The Great Metallica Debate — Round Two




On Saturday, the Rock and Roll Hall of Fame and Museum welcomes Metallica to the list of popular music’s all-time greats. The band did as much as any group to establish and define thrash metal, then gradually slowed down and became one of the world’s biggest rock bands.

To celebrate the band’s hard-won recognition, Scene presents The Great Metallca Debate. D.X. Ferris, the paper’s designated metalhead, is moderating. He’ll introduce topics, which will be answered by Chris Akin, Classic Metal Show host and webmaster of, and Matt Wardlaw, former Metal Show host, Radio 92.3 Inner Sanctum host and proprietor of music blog Stay tuned all week for more.

Today’s topic: Best Metallica Album, and why?

Ferris: Ride the Lightning, Metallica’s second album, might not technically be the band’s best, but it’s sure as shit my favorite. Metallica III, 1986’s Master of Puppets, is probably the best capital-A album, in terms of the combination of kick-ass-it-ude and as a coherent listening experience. The production’s better. It’s a little more accessible. It’s just a bit — a little bit — less deadly. The content on both discs is well-rounded: MOP follows the template from Ride The Lightning. You have total-frakkin’-rippers. You have slow songs — dare we call them ballads? Things wind down with a slower instrumental. All in all, MOP is a tad more palatable. But Ride The Lightning, goddamn, it’s like a tank moving at 100 mph, firing heavy artillery shells the whole time. And it’s a better jukebox album. “Fight Fire With Fire” is one of the great Side-One-Track-Number-Ones. Soon after the album’s release, the deceptive acoustic intro would become one of metal’s great clichés. But at the time, it was an incredible fake-out, starting the record with a delicate intro like Ozzy’s “Dee” or “Goodbye to Romance.” Then BANG-FRIGGIN’-POW, one of the fastest, heaviest tracks ever. Lars’ drumming wasn’t particularly complex, but it was amazingly vicious and propulsive. No wonder they’re still going strong. The kind of velocity, it takes you at least 25 years to wind down. I can’t even think that fast, which is probably one reason the songs still give me goosebumps 24 years later.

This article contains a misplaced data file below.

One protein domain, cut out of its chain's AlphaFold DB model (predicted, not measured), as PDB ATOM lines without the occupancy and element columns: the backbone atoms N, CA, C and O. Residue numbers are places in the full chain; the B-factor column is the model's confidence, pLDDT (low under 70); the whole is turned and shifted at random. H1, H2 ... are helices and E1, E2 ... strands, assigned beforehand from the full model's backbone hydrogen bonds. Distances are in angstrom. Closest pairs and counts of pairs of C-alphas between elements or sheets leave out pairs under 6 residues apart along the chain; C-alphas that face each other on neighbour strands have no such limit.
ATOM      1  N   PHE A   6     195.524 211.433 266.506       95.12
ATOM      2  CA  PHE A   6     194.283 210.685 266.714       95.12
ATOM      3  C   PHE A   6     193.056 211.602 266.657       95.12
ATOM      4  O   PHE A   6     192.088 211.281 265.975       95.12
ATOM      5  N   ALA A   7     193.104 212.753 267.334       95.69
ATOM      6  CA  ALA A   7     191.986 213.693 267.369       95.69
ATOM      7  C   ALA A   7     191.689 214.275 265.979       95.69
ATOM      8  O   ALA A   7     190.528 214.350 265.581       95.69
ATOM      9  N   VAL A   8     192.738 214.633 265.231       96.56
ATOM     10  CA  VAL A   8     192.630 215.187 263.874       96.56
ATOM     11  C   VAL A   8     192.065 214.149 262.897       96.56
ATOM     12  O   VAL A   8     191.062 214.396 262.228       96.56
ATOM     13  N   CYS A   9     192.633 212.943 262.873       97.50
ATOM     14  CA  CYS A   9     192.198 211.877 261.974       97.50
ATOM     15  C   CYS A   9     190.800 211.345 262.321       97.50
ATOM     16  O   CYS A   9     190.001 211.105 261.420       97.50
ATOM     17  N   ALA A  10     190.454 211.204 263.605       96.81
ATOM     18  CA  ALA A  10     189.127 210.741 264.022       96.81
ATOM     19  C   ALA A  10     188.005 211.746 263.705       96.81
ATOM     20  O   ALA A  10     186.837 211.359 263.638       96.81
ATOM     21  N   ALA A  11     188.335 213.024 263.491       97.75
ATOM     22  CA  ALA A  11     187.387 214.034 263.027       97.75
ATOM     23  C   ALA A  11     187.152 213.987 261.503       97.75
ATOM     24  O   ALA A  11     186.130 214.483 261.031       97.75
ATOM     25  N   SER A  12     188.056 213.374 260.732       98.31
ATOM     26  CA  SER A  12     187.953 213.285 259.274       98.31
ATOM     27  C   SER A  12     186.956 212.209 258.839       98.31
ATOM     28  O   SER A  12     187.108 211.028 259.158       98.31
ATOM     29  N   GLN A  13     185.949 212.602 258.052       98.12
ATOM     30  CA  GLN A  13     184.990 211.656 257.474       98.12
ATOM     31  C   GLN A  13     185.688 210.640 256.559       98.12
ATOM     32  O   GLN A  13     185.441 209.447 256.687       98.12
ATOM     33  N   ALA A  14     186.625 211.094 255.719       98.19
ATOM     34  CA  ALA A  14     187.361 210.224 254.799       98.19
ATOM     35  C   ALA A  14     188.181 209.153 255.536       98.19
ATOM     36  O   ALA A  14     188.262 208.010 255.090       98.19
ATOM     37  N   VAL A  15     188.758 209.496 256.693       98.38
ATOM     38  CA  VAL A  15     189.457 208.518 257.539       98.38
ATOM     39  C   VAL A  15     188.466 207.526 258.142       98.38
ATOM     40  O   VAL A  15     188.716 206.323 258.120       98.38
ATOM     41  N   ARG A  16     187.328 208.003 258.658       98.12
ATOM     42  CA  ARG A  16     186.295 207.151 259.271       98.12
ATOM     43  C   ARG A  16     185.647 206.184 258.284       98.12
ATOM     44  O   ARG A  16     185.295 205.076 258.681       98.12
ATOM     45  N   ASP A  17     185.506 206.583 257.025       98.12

The title track slows things down a notch, but things stay heavy. “For Whom the Bell Tolls” is downright mythic, and might have been late, great bassist Cliff Burton’s best moment. And the album arguably climaxes with cut 7, “Creeping Death,” which isn’t as fast as the pure hell of “Trapped Under Ice,” but it’s one of the most massive rock songs ever. When they wrote the 10 Commandments-inspired “Creeping Death,” they probably didn’t imagine 20,000 or 80,000 fans singing with “Die/Die/Die/Die,” but that song became one of the most amazing live concert experiences — in fact, no, scratch that. They’re about to enter the Rock and Roll Hall of Fame on their first ballot; maybe they were thinking about playing the song for the entire world. If Cliff had lived, maybe the Rock Hall even would have let them in earlier.

Akin: Master of Puppets. By far, this is when the band put it all together. The songs are tight. The riffs are furious, and James doesn’t sound like a little boy for the first time. Even the “hits” like “Battery” or “Master Of Puppets” are timeless. And the best song they ever did, “Disposable Heroes,” is here as well. Can’t beat it.

Wardlaw: Gotta give this one to ... And Justice For All. Killer album cover, thumpin' bass ... er, well maybe not so much bass. But at least they won the Grammy for the album, right? Wait. You're telling me that Jethro Tull won that Grammy? How the hell did that happen? ... And Justice For All was one of the cornerstone albums of my youth, right there with Def Leppard's Hysteria and the 5150 album from VH (just to name a few). When you're talking about perfect metal albums, Justice in my mind, provides the blueprint for how it's done. "The Shortest Straw, " "Blackened," "Harvester of Sorrow," "One” — holy crap! You could easily say the same thing about Master of Puppets, Ride The Lightning and Kill 'Em All as well, but Justice is at the top of my list. And since we mentioned those albums, ya gotta give credit to Metallica for one hell of a stretch of releases starting with Kill 'Em All and ending with the Black Album. They mighta "sold out" circa Black Album in the opinion of most, but the stuff they really needed to apologize for didn't come until later. Think Re-Load. —D.X. Ferris

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